I enjoyed The Circle right from the first few pages. Mae Holland is a millennial drudge, working at a public utility company that’s about as innovative as a rotary phone. Her boss, a mustachioed cliché of loser middle-management types, says things like “This is my protégé, Mae. She’s pretty sharp, most days,” and “If she doesn’t get in her own way, she has a bright future ahead of her here,” despite the fact that Mae would rather set her hair on fire than progress through the ranks of the cubicle-ridden utility company. She’s drowning in boredom and student debt.
Realizing she’s on the verge of petrification, Mae decides to cash in some chips: her college roommate, Annie, is now part of the “gang of 40”— the top forty executives— at the world’s most exciting tech company. Immediately, Annie gets Mae a job at The Circle.
I loved Eggars’ descriptions of The Circle. Picture all the newfangled glass-and-steel Silicon Valley workplaces you’ve read about, and amp them up a thousandfold until you reach a place of such sun-infused perfection that its workers prefer to live on-site. It has Borrow Rooms full of luxuries like telescopes and hang gliders— yours for the taking. There are daily on-site concerts and parties and sought-after speakers. Free top-quality insurance and you can add any family member—even your parents—on. Co-workers whose visionary brilliance glows with the strength of a nuclear reactor, constantly improving and enhancing the world. The central concept of The Circle is a simple one: one tech company that combines all aspects of online life—social media profiles, payments, passwords, email, preferences—into one unified operating system. In one fell swoop, everything becomes easy. Trolls are eliminated, because everything you do is tied to your real name. There’s no more identity theft, no more password catastrophes, no more porn.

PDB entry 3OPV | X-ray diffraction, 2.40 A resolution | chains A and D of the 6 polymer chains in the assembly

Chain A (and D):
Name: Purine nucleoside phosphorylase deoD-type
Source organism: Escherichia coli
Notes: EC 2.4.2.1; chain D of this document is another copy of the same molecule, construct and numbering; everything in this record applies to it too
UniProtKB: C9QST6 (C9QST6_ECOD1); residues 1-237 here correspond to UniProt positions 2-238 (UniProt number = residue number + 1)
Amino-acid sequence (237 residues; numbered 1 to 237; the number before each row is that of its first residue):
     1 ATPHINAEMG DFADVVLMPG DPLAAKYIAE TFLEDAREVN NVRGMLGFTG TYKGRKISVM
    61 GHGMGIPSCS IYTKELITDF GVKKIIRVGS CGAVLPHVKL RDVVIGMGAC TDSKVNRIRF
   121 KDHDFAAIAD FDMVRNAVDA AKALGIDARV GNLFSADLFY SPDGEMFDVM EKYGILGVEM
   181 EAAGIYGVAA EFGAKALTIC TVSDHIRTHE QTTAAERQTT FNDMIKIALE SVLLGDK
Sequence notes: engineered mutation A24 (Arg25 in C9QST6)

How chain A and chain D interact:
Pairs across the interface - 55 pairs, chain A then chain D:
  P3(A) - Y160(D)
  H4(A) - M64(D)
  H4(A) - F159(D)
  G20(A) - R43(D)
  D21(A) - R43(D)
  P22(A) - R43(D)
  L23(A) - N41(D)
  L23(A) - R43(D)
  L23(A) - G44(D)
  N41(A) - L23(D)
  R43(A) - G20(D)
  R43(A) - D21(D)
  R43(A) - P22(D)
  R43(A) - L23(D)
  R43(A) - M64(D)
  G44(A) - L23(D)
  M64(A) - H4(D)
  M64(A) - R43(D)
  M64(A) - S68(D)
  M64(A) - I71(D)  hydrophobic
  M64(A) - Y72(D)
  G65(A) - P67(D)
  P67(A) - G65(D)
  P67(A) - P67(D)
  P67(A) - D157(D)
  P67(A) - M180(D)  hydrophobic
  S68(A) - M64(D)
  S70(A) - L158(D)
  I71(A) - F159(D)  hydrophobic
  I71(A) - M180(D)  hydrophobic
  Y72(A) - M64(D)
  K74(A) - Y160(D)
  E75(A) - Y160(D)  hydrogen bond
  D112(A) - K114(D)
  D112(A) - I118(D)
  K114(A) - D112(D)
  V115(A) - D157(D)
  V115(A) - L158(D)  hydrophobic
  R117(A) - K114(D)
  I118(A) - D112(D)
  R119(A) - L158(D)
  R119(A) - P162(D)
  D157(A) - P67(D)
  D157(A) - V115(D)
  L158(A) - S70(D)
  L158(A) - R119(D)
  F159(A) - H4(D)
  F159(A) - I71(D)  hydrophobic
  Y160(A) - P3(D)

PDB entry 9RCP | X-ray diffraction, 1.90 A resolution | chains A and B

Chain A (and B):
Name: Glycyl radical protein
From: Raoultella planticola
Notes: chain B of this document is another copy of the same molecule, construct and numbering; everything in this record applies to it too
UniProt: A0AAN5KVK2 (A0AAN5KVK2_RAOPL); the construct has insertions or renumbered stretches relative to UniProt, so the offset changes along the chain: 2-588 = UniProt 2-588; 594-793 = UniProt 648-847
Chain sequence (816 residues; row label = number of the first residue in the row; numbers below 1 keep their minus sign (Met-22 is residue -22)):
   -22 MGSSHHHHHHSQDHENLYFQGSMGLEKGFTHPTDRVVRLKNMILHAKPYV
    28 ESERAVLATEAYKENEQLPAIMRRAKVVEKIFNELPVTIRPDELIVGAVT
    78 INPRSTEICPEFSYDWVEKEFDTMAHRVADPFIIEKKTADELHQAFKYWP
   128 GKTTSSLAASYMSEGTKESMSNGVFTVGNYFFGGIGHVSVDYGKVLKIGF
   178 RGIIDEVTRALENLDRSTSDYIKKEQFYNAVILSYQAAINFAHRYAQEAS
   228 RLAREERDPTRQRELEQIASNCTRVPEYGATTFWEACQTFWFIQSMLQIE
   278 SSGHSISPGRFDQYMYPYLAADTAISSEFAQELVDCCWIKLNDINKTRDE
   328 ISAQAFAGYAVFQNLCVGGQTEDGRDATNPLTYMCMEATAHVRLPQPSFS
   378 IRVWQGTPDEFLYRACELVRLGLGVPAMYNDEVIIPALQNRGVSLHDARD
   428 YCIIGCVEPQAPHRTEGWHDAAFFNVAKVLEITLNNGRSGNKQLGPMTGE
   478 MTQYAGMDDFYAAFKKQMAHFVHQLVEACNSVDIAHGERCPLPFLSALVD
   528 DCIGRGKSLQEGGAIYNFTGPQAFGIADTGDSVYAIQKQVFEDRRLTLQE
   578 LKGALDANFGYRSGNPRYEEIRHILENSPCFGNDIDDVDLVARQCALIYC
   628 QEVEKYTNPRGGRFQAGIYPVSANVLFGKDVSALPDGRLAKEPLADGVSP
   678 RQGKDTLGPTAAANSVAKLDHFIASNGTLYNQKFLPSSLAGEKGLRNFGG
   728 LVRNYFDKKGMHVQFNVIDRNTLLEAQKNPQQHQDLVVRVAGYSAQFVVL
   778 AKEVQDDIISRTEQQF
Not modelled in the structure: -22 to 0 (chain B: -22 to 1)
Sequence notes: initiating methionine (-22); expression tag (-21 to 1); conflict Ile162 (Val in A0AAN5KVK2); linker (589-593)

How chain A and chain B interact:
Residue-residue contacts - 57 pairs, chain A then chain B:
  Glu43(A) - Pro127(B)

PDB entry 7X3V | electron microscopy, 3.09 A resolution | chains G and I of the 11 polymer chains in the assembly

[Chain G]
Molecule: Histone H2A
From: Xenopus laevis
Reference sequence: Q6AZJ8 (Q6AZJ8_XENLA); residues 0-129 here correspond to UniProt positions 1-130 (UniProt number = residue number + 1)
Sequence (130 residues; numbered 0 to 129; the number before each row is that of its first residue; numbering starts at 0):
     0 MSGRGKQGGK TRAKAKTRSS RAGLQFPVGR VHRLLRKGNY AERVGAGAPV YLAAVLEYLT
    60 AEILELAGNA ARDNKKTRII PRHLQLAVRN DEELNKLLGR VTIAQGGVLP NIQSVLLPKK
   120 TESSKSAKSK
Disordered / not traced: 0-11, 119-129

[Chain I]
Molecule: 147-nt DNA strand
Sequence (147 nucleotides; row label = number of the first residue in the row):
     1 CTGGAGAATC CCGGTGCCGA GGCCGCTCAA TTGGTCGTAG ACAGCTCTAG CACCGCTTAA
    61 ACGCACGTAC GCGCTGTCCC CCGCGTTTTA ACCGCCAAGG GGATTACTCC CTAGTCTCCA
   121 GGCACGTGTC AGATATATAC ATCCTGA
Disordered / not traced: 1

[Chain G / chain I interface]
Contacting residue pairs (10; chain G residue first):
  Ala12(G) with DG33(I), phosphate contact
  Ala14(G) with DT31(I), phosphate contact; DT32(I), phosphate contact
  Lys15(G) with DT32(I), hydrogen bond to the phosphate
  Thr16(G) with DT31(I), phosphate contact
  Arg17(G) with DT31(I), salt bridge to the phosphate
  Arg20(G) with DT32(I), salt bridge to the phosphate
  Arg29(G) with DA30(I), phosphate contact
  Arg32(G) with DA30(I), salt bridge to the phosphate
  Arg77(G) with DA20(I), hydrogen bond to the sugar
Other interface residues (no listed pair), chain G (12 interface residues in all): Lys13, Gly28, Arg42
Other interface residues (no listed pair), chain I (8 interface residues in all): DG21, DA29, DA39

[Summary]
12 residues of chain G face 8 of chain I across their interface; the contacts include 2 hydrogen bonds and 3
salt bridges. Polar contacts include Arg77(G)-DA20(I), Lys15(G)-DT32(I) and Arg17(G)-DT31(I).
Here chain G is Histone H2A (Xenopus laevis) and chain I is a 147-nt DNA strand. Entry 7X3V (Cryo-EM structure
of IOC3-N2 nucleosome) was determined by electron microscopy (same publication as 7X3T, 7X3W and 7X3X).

At first Mae revels in this Utopia, becoming a whiz at her entry level customer satisfaction job. A few chinks in the armor gradually reveal themselves— the brilliant co-workers occasionally turn out to be hypersensitive weenies, requiring constant validation—but this is tolerable. Mae can handle it. She meets a guy, she has a fling. Then she meets another guy, a mysterious loner with opaque motives, and this one gets under her skin. At the same time, the industry-wide priorities of The Circle are overtly shifting. It becomes apparent that the leaders of The Circle have an ultimate motive not everyone will like. Mae, whose competence has vaulted her into the inner circle of The Circle, has to decide whether or not she’ll stand against the swelling tide of a secret-free society.
Eggers writes with his usual razor-sharp prose, albeit with less character development than you see in most of his work. This is a thriller, snappy and unsubtle in its message, and you’ll be able to see it on the big screen this spring: https://www.youtube.com/watch?v=DcyadhtHPug&feature=youtu.be
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